Cities are the cradle of innovation and discovery,” announced Professor Nick Robinson ofPaceUniversity’sSchoolofLaw, speaking at the Rio+20 Colloquium on Environmental Law & Justice. He emphasized the increasing importance of the urban environment in sustainable development. By 2025, it is projected that 70% of the world population will be living in urban areas. As such, cities have truly been at the center of discussion at many events inRiothis week.
At the official Dialogue on Sustainable Cities and Innovation on June 18, panelists and participants discussed and ultimately voted on language to include in the draft of The Future We Want. This language included statements on “using waste as a renewable energy source in urban environments,” the importance of “planning in advance for sustainability and quality of life in cities” and finally that “each head of state should identify a sustainable city to develop a network for knowledge sharing and innovation, [and] governments should channel resources to develop people-centered sustainable cities with timed and measurable goals in such a way that empowers local communities and promotes equality and accountability.”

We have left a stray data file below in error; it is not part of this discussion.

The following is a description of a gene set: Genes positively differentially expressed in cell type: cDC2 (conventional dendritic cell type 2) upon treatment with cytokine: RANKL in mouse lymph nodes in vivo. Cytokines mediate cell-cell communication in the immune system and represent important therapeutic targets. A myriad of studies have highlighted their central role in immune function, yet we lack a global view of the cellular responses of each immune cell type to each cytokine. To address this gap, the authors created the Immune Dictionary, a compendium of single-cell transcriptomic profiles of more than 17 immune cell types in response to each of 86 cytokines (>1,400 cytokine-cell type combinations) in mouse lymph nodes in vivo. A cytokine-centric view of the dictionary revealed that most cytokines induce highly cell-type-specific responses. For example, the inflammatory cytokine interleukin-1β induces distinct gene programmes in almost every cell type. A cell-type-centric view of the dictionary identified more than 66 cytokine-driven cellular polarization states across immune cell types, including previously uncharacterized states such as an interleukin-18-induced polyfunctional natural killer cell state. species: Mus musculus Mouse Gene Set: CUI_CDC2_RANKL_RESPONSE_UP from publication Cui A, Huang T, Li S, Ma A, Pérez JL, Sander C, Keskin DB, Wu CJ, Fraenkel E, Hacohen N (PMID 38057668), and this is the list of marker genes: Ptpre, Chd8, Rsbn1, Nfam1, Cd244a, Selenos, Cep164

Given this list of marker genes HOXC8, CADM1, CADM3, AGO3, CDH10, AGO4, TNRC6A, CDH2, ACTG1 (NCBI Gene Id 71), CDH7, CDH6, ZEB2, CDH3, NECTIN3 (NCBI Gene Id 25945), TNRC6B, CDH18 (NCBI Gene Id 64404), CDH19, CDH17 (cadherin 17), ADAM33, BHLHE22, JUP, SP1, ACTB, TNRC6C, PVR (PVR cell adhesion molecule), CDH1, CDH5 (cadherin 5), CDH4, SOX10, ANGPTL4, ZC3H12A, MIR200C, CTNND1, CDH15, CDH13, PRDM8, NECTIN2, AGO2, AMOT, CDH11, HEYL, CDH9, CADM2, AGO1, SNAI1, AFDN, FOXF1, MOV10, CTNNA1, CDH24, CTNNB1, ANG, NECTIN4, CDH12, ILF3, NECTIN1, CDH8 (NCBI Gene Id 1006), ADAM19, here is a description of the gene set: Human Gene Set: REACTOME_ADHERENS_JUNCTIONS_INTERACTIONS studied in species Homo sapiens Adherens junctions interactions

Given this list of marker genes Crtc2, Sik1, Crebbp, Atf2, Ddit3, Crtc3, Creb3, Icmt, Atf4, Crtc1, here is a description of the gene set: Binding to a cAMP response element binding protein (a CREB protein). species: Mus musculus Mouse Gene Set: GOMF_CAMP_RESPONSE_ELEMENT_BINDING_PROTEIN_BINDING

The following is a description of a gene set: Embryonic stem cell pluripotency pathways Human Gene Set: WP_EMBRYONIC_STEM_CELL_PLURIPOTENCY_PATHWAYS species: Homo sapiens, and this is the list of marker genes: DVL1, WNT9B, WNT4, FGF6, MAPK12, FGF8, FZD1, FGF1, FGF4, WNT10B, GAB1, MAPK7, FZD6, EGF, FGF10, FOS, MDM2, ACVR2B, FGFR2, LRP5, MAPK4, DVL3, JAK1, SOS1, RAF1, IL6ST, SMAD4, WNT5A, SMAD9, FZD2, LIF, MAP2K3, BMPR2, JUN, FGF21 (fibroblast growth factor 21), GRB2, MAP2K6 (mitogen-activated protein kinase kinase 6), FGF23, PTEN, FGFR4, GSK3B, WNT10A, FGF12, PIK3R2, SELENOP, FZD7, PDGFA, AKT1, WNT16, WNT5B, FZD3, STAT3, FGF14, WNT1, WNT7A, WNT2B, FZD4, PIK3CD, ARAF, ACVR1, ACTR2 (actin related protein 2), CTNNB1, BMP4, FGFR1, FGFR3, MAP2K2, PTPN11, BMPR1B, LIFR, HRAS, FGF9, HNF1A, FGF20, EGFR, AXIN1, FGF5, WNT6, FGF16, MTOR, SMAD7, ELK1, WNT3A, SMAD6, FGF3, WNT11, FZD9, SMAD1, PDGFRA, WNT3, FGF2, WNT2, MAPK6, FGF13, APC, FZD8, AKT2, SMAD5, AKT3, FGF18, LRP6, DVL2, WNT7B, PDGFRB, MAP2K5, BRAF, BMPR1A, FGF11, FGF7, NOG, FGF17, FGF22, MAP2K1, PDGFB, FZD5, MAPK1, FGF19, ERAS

If any of these statements make it through negotiation into the final outcome document, their implementation will require strong partnerships between the public and private sectors.